Several bits of sage advice have come my way lately.
If you keep your eye on what is happening in our community you may be aware it is Hispanic Heritage Month.
Richard Montañez was the keynote speaker at the Hispanic Business Achievers Awards Luncheon, held by the Tyler Hispanic Business Alliance.
Montañez is a marketing and sales executive for PepsiCo North America. Among his achievements, he is the creator of flaming hot Cheetos, one of the company’s most highly sold products.
He shared many insights from his life with the audience, including the day he was forced to get on a bus and travel across town to a new school when his district was integrated.
When it came time to have lunch, he said, the other kids all took out bologna sandwiches and chips while he pulled out a burrito. He said he told his mom he wanted a bologna sandwich in his lunch the next day, but instead she sent him to school with two burritos. He sold the extra one for 25 cents, and by the end of the week had a cottage industry going selling burritos to his classmates.
The moral of the story he shared is that he was not created to fit in but instead he was created to stand out.
He went on to emphasize that intelligence is valuable but wisdom is preferable. He said he would prefer to discover “how you are smart” rather than “how smart you are.”
Montañez rose from being a janitor in his company to a top marketing position in the company.
He is clearly wise.
Another nugget of wisdom a group of our staff encountered at a recent conference came from an impressive young woman with ambiguously brown and purple hair.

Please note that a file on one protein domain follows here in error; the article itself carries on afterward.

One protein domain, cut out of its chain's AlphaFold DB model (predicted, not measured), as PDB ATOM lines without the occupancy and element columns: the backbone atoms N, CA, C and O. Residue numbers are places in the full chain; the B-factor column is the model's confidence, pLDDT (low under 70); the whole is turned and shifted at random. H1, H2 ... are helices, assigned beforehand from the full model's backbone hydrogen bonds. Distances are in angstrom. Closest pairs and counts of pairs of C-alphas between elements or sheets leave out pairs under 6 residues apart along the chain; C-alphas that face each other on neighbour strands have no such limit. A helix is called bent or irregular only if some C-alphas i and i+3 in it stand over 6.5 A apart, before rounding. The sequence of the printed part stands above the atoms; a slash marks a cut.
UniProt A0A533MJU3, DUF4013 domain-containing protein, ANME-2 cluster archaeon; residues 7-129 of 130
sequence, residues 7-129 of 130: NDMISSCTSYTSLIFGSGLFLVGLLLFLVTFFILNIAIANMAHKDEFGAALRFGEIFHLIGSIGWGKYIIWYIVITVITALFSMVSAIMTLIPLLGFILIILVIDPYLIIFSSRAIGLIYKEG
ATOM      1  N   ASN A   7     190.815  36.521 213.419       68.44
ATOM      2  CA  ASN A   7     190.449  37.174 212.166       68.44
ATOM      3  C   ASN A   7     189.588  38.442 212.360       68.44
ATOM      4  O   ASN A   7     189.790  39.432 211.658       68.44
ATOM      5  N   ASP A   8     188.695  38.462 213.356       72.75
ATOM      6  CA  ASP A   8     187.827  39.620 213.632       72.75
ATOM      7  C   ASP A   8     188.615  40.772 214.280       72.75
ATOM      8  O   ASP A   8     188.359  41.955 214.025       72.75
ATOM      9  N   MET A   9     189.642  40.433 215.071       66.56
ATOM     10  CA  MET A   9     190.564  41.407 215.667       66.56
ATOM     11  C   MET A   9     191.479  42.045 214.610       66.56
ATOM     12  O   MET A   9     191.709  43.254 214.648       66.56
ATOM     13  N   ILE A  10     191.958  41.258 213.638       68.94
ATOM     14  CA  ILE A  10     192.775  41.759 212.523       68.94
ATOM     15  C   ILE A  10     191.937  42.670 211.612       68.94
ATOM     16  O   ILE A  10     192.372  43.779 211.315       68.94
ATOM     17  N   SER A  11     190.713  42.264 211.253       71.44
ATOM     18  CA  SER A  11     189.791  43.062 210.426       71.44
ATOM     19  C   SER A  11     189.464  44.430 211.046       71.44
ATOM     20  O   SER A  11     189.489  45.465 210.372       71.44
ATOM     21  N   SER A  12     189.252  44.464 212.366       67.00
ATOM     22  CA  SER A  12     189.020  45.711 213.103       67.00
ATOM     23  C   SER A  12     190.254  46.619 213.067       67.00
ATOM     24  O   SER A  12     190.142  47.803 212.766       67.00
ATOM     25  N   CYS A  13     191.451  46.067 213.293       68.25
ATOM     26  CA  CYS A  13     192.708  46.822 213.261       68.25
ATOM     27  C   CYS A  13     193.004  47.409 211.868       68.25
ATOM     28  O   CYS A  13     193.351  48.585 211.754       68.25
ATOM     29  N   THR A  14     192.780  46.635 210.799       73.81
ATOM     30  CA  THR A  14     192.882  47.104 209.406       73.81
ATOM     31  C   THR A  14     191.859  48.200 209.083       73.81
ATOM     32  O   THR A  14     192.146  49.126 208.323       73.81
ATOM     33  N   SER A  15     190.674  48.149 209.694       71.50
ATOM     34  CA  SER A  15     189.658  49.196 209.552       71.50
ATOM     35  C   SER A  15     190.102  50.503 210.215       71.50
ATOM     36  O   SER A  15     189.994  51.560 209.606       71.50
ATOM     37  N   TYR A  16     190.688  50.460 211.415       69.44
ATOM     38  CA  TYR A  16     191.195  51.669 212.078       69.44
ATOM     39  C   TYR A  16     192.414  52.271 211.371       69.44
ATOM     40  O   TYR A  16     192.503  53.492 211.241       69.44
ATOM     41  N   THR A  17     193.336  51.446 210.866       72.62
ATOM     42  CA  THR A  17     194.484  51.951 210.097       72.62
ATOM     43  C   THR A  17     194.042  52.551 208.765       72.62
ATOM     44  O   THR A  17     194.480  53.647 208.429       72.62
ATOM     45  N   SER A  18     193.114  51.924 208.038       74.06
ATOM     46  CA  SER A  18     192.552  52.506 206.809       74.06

The presentation was on selling new technologies. When asked for the qualities she sought in people to sell the products, she replied, “We hire for character and train for skill.”
Again, wisdom prioritized over intellect.
These analogies are stunning in light of the conventional wisdom we are inundated with -- from requirements to enter college to companies that place thresholds of hiring based on grade-point average. Some companies such as Google are said to require a minimum GPA of 3.5. How many wise people are they missing due to such a policy? Could such companies suffer from a glut of intellect? Think about it.
Then last week we had the spectacle of our president challenging the world to blindly accept that his results on an IQ test would easily outpace the results of his handpicked secretary of state. The secretary of state did not speculate publicly on the outcome of such a contest.
Did anyone speculate on which of the men possesses the most wisdom?